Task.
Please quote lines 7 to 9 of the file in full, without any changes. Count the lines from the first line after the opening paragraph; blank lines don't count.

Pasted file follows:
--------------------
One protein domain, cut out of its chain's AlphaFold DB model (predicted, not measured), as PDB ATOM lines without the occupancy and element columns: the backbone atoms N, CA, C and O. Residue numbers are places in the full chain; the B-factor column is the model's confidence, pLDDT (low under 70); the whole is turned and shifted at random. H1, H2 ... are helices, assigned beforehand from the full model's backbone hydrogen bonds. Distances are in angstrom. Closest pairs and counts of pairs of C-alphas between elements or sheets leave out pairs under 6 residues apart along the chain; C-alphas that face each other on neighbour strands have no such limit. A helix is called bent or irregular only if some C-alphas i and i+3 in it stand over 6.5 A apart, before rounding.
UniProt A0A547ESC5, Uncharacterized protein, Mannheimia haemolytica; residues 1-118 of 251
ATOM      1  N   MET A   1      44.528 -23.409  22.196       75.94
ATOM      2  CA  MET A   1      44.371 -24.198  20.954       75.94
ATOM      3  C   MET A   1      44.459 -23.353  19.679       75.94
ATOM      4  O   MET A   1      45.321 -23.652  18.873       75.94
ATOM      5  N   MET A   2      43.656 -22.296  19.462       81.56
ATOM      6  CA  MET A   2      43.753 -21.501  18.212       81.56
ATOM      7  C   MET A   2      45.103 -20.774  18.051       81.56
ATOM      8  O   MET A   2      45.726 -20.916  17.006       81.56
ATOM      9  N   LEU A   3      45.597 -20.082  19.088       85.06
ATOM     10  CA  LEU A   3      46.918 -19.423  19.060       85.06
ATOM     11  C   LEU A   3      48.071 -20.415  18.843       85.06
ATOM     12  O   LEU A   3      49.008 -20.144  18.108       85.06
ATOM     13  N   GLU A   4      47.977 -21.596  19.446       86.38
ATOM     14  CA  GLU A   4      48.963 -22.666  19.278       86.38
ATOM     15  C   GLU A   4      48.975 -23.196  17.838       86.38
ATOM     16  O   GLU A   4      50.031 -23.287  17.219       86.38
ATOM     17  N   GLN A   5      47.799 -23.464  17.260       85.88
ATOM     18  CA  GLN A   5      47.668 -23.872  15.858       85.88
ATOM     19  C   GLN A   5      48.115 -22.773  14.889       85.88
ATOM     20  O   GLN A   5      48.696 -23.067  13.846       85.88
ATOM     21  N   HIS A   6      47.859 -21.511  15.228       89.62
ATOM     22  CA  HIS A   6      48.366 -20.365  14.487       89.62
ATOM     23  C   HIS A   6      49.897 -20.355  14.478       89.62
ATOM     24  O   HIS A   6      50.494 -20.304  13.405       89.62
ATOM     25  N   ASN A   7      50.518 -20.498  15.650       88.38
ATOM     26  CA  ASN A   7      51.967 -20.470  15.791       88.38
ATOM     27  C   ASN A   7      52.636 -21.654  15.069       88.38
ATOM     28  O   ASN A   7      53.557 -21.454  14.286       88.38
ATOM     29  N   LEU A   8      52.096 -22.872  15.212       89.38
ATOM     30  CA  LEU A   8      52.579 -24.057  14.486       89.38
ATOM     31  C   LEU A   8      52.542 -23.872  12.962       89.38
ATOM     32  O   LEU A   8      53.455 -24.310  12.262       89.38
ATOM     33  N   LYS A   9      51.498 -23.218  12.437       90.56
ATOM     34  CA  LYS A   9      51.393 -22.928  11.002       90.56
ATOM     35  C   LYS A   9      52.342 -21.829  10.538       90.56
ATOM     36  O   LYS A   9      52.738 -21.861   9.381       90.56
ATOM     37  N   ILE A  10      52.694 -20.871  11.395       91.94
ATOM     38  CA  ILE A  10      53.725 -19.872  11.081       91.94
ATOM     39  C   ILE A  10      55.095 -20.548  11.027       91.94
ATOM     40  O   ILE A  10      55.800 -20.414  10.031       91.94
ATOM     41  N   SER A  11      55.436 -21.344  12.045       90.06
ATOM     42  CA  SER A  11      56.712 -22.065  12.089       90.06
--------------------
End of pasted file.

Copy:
ATOM      6  CA  MET A   2      43.753 -21.501  18.212       81.56
ATOM      7  C   MET A   2      45.103 -20.774  18.051       81.56
ATOM      8  O   MET A   2      45.726 -20.916  17.006       81.56